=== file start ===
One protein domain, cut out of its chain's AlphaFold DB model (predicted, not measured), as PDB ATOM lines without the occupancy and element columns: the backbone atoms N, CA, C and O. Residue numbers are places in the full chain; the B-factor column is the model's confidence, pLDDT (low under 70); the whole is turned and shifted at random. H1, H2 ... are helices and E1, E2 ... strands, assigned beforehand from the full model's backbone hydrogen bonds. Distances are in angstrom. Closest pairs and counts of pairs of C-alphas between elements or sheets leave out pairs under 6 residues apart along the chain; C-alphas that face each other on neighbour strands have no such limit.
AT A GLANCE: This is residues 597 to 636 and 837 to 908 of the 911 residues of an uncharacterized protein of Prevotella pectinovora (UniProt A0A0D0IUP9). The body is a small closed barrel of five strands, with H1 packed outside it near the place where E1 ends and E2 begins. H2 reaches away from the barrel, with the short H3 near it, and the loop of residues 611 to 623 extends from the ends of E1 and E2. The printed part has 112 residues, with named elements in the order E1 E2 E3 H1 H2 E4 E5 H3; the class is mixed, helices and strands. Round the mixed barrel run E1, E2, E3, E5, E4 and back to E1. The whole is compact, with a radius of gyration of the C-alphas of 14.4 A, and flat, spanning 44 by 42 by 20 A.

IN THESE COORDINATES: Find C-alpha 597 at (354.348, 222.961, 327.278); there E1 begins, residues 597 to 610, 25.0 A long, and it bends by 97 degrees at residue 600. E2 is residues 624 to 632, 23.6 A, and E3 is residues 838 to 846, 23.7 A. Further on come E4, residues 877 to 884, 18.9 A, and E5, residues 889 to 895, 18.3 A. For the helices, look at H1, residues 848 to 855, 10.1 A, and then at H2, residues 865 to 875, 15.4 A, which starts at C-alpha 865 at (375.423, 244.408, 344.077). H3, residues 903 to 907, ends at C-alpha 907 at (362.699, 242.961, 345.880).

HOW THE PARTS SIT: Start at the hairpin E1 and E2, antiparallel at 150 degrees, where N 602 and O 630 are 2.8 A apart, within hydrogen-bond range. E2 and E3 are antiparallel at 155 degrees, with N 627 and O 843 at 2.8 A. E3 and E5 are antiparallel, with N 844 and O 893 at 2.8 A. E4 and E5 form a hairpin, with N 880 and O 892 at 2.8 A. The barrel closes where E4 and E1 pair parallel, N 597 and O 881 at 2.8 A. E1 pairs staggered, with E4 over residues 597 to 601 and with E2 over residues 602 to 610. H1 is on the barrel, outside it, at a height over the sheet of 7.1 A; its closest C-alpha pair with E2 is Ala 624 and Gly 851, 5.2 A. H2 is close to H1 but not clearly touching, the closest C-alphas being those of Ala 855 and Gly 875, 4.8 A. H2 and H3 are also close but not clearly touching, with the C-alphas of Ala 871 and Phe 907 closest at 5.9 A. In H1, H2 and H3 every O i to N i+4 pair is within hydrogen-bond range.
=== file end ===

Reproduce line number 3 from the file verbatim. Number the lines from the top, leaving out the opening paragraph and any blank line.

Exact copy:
HOW THE PARTS SIT: Start at the hairpin E1 and E2, antiparallel at 150 degrees, where N 602 and O 630 are 2.8 A apart, within hydrogen-bond range. E2 and E3 are antiparallel at 155 degrees, with N 627 and O 843 at 2.8 A. E3 and E5 are antiparallel, with N 844 and O 893 at 2.8 A. E4 and E5 form a hairpin, with N 880 and O 892 at 2.8 A. The barrel closes where E4 and E1 pair parallel, N 597 and O 881 at 2.8 A. E1 pairs staggered, with E4 over residues 597 to 601 and with E2 over residues 602 to 610. H1 is on the barrel, outside it, at a height over the sheet of 7.1 A; its closest C-alpha pair with E2 is Ala 624 and Gly 851, 5.2 A. H2 is close to H1 but not clearly touching, the closest C-alphas being those of Ala 855 and Gly 875, 4.8 A. H2 and H3 are also close but not clearly touching, with the C-alphas of Ala 871 and Phe 907 closest at 5.9 A. In H1, H2 and H3 every O i to N i+4 pair is within hydrogen-bond range.